I have not been commenting for some time, but found this Interesting data. I would like to see the graph broken into equal lengths of time (20 yr segments). As for reasons, there are likely many factors, but one important one would be the fall of manufacturing jobs and the rise of the service industry that started about that time, which impacted the middle class wage rates (union decline was a by product of mfg job loss). It would be also recommended to research what other external factors that occurred, such oil price rise, inflation, trade deficit, etc. one other comment is that the business cycle started to change a bit during the 70s and 80s with stagflation. The graph also shows the much higher risk of the top 20% vs the 80% as far as investment income and stock market. It takes money to make money and when the growth occurred, so did the wealth at a much higher rate. The growth periods were more sustained, therefore more wealth generated for anyone who had invested. The lower 20% has never had much for investment and it shows visually here. Inflation flattened wage gains, but not investment income. I am not sure of the tax rates during the last 60 yrs of the data, but that should also be overlaid. Graphs can be very informative, but am aware of the intent of the data arrangement within the graph to push a point of view. Even still, a fascinating snapshot. Is the data readily available that was the source of this graph? Would be interesting to graph it with correlation effects of other factors.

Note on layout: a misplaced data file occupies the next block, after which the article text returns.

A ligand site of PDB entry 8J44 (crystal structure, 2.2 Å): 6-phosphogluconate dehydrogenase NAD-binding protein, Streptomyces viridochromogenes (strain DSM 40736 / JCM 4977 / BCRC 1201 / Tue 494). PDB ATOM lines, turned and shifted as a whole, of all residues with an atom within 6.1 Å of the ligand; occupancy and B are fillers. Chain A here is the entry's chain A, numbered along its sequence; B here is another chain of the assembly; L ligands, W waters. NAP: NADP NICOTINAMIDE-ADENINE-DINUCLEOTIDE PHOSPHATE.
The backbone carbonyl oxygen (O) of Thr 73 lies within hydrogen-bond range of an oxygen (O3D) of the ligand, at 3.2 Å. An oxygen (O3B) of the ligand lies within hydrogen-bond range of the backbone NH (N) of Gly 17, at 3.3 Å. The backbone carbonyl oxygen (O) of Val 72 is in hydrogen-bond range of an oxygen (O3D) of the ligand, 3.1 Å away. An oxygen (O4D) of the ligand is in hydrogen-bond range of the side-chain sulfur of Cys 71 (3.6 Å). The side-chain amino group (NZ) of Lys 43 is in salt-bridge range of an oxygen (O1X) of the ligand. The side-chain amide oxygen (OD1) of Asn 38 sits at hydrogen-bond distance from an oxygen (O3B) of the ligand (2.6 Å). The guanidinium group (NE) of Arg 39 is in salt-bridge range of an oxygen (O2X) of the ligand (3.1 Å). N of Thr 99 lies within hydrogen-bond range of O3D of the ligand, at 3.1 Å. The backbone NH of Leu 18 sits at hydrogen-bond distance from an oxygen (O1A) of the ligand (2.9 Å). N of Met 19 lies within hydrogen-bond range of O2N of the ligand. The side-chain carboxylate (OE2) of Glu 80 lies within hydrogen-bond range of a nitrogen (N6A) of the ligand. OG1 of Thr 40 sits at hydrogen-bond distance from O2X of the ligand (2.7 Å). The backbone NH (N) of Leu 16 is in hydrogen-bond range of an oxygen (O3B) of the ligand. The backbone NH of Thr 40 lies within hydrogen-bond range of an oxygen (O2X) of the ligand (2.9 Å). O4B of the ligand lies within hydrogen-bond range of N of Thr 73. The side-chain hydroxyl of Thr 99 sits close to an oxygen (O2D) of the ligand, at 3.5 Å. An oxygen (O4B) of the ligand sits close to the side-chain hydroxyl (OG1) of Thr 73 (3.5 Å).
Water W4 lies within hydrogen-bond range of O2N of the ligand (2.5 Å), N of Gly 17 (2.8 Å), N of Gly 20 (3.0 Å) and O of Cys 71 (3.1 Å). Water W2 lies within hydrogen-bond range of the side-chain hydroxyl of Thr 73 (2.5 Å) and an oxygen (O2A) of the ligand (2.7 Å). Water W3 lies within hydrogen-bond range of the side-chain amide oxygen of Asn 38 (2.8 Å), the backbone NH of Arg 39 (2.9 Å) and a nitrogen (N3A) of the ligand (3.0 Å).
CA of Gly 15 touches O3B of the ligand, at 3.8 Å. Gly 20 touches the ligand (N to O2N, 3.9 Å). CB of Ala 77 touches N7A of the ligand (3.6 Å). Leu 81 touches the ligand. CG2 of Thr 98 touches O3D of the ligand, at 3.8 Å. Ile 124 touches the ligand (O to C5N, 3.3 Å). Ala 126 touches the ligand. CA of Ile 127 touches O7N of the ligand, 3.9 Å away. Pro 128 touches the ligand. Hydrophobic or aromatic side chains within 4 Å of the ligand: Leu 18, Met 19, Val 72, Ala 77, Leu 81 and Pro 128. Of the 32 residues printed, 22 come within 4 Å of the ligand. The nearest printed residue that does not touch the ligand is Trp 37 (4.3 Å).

[-] 1 points by jrhirsch (4714) from Sun City, CA 11 years ago

The source of the graph is linked at the bottom of the post. The data for the graphs usually comes from Census, Social Security, and Bureau of Labor statistics, but many other sources are used.

Interesting that you see the top 20% making gains by investments. I see the top 20% making gains at the lower 80%'s loss. During this 40 year period productivity per worker grew by 80%. Equal to what the top 1% gained.

The irony is that even the well educated, those with masters and doctorates, who helped produce the gains in productivity, did not share in them. They invested years in their education, but their return on investment was taken by the top tenth%.

The vertical scale is logarithmic so large increases look relatively flat. A normal scale would show the increase at a much steeper angle.

[-] 1 points by engineer4 (331) 11 years ago

I did a fast scan of the article and will take more time later to fully read it, but one can quickly see that the effect of the tax rate decrease plus capital gains rates decrease was a major factor for the wealth growth for those that could invest. Would be interesting to see break out of wage and investment income (not sure if that was in the article). But understand your point, but not sure if agree entirely yet. Have some doubts on the 20 gain vs 80 loss but will read further. While productivity increased for a variety of reasons, technological productivity increase is not something that is a gain in wage necessarily for the worker but rather the owner / shareholder. In my opinion, Personal productivity Is usually rewarded in merit increase for exempt workers. Union hourly worker does not reap that benefit (no incentive by either side), and the non-union worker has sometimes a better opportunity if individual effort is recognized (generally). One other thing occurred over the last 30 years: long term strategy was replaced by "quarterly result" strategy, both in investing and business models.